4. I read a good Brit mystery a year or so back that had a big flaw toward the end that messed it up a bit for me. The bad guy holds the girl at gunpoint, with a revolver, for a long time, say a half-hour, while the good guy desperately searches. The lass gazes at the revolver in horrid anticipation as the bad guy pours out all of his malice in a long disquisition. Good guy breaks into the hideout, just as the gunman pulls the trigger. Click! The revolver was empty! You could just- barely- pull that scenario off with a semi-auto pistol. (The bad guy was a toff who didn't know a whole lot about firearms, but he got this one from the uncle's estate, or something like that.) But how do you not know whether a revolver is loaded? And the gal could have saved herself a lot of anxiety. She did look at it for a half-hour, after all. Should have been able to see that it was empty-- at least that several chambers were.....
  5. Don't see much problem if it's the blurb. If it's in the book, I'm with you.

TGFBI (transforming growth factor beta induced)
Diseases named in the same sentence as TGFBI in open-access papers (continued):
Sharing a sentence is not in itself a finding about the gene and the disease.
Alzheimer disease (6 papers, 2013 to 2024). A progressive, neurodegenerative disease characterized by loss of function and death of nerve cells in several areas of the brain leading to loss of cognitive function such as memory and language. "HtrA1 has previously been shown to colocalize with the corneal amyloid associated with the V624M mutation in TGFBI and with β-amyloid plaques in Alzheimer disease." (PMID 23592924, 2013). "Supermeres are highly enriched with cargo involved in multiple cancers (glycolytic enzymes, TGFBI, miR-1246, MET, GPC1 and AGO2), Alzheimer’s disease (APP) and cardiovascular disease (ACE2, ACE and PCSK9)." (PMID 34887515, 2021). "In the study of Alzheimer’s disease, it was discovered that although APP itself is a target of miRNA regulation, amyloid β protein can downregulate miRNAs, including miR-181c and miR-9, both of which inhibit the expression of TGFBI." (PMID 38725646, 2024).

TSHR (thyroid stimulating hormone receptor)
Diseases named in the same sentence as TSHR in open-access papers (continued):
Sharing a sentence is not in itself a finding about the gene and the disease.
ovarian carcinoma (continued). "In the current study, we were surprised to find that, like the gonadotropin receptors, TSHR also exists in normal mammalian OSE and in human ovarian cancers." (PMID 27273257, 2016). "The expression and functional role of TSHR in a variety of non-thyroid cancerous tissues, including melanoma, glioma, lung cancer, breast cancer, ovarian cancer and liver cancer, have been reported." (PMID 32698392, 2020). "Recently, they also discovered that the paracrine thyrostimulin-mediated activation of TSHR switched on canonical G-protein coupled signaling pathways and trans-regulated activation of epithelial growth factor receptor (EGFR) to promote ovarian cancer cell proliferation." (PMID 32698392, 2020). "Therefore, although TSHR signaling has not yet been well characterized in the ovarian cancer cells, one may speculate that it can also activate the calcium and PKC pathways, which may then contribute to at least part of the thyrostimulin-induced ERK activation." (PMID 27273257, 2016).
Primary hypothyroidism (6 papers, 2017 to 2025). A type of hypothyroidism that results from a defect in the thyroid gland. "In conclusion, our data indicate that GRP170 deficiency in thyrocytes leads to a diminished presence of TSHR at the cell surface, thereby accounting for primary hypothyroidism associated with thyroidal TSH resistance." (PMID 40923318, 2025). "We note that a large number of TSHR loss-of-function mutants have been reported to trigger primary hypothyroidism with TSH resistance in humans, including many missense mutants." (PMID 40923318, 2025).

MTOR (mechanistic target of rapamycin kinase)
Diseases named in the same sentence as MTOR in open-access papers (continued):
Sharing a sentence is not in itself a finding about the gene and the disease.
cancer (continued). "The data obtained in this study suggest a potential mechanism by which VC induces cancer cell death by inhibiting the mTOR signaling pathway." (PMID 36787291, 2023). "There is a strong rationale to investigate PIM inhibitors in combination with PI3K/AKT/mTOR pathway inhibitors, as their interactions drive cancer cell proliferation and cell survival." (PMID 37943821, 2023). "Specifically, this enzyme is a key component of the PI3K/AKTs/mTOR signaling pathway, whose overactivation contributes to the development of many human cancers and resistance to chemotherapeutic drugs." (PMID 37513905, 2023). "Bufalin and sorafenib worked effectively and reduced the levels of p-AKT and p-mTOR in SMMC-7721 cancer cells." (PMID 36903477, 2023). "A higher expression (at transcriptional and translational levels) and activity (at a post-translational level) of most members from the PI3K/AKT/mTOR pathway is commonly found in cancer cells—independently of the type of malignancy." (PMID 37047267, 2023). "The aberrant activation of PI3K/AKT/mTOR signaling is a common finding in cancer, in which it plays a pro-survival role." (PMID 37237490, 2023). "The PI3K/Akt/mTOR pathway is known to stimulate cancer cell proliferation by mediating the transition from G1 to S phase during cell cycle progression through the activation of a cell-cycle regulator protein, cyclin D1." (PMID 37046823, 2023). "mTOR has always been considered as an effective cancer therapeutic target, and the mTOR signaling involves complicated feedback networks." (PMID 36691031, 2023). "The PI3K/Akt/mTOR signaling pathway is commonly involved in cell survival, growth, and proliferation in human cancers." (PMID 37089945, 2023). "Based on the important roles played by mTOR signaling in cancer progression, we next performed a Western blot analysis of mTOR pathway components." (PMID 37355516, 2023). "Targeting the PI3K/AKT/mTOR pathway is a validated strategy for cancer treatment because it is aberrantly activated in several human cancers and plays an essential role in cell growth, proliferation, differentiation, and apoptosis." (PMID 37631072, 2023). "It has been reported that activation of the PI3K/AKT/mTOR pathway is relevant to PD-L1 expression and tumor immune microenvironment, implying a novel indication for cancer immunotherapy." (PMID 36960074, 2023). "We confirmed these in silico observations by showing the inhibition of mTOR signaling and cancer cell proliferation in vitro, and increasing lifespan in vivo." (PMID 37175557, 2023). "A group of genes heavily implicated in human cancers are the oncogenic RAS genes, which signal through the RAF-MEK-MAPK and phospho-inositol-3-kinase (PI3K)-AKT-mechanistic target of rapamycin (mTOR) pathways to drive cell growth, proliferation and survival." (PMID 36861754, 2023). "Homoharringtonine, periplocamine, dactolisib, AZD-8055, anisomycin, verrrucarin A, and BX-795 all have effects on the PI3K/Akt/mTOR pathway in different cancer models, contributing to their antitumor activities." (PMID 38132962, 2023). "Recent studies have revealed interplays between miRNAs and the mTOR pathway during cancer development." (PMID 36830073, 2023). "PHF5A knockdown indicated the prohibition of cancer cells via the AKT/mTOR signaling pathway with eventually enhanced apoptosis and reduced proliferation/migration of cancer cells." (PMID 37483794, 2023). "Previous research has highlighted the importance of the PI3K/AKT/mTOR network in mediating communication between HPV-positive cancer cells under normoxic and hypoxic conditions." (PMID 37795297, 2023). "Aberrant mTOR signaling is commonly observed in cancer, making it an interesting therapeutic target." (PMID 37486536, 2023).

6. Clint will be 90 next month. Just watched Richard Jewell, his latest movie, last night. One of my senior law partners was a submariner in WWII; was on 4 war patrols. He was the rock of the firm, and while he'd discuss the War and the past, he never dwelt on it and he never lamented for the 'good old days', ever. His rubric was 'these are the good old days.' I think of him often when I hear geezers grouching, shaking their fists and their wattles at the contemporary scene. He never did that. He was in decent health until a few days before he died at 94. He had all of his wits to the end. His last words to me when I visited him in the hospital: "Life is sweet".